It is widely believed that if a writer attempts to switch from their native language to another language, to move from their own national literature to another, this will not be a success, and they will not leave a noticeable mark in this new literature. Emmanuil Kazakevich is an exception. He made his mark in both Jewish and Russian literature. Genrikh Lvovich determined the nature of his talent back at the time when his son had just started to write:

“Ema likes to pose problems,” he said. “He works on a grand scale.”

After “The Star”, the writer published the story “Two in the Steppe”. He often said that this story was his favorite. Holding the journal, he smiled:

“I’m reading ‘Two in the Steppe’, and imagine, I can’t find any faults in it. There’s only a mistake in one place. I said that there were beehives set up next to a hut. That’s incorrect. Beehives aren’t set up next to huts.” He added: “I’m sure that this story will have a long life…”

Kazakevich died in 1962, before he reached the age of 50. He did not manage to achieve what he planned. “The whole world is full of subjects,” he wrote. Once he had a surprising thought: he had to write an encyclopedia of Soviet life over 25 years, a total of 5,000 pages. This is what he decided. And his own audacity and the grandiosity of the task stunned him. He calculated that he would need 12 years to carry out his plan. Then he prayed that fate would give him two more years, and then at least one more…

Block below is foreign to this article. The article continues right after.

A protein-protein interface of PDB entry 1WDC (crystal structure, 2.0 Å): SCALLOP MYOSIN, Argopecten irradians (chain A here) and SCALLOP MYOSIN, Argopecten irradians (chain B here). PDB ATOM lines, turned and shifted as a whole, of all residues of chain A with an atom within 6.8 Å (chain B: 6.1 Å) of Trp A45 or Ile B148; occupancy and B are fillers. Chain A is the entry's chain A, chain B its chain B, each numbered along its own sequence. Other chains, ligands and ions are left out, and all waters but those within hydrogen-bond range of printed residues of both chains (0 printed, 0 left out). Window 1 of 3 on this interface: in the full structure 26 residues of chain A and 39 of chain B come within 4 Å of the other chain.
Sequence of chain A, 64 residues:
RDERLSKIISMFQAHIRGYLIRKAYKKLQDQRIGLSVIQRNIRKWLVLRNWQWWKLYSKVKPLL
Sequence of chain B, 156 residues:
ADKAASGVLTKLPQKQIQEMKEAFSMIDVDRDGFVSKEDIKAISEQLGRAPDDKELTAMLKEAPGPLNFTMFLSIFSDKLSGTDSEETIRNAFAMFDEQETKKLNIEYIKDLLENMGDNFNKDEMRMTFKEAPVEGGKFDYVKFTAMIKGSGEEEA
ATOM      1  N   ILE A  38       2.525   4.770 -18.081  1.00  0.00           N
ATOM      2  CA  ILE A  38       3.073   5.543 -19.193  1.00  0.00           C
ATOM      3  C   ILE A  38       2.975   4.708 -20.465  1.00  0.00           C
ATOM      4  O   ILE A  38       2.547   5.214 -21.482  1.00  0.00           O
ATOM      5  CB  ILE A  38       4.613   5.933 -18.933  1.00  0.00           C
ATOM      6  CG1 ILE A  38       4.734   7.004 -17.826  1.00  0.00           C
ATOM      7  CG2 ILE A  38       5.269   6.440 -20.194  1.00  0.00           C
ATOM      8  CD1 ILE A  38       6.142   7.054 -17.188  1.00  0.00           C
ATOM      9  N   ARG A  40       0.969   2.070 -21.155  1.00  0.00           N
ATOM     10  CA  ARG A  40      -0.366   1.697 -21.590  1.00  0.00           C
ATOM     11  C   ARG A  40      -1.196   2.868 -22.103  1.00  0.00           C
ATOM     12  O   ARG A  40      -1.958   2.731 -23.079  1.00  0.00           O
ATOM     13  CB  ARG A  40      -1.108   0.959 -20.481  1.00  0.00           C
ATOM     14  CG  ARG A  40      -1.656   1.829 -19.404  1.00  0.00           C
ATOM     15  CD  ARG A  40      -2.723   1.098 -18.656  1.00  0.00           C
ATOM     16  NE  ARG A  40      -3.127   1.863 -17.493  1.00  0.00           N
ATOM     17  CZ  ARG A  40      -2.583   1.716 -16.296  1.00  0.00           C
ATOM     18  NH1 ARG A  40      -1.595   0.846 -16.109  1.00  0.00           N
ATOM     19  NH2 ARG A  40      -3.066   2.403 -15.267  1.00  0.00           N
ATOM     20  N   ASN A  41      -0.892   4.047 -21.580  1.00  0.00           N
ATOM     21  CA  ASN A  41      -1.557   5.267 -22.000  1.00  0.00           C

“The time of skinning hides has come,” he wrote in his diary in 1951. And he added: “Do I have enough passion for martyrdom?”

All his plans were stopped by death. For all of his achievements, Emmanuil Kazakevich in many ways remained a person of promise. He was filled with “playful forces”, as he wrote in his notebooks about his hero.

There are wonderful memoirs by Ariadna Efron, the daughter of Marina Tsvetaeva. Feeling gratitude for the help she was given in different periods of life by Pasternak and Kazakevich, she writes: “Pasternak was incredibly kind and responsive, but his kindness was just the highest form of egocentrism: as a kind person, he found it easier to live, work and sleep… Kazakevich, with the help he gave, rearranged and set right a world that was not his own, but the world of another person, and thus rearranged and improved the world in general.”

Once on a walk, looking at an old tree, he said to his friend T. Gen: “You see how unjust it all us. Perhaps we will soon be gone, but this tree, dried up and old, will keep standing…”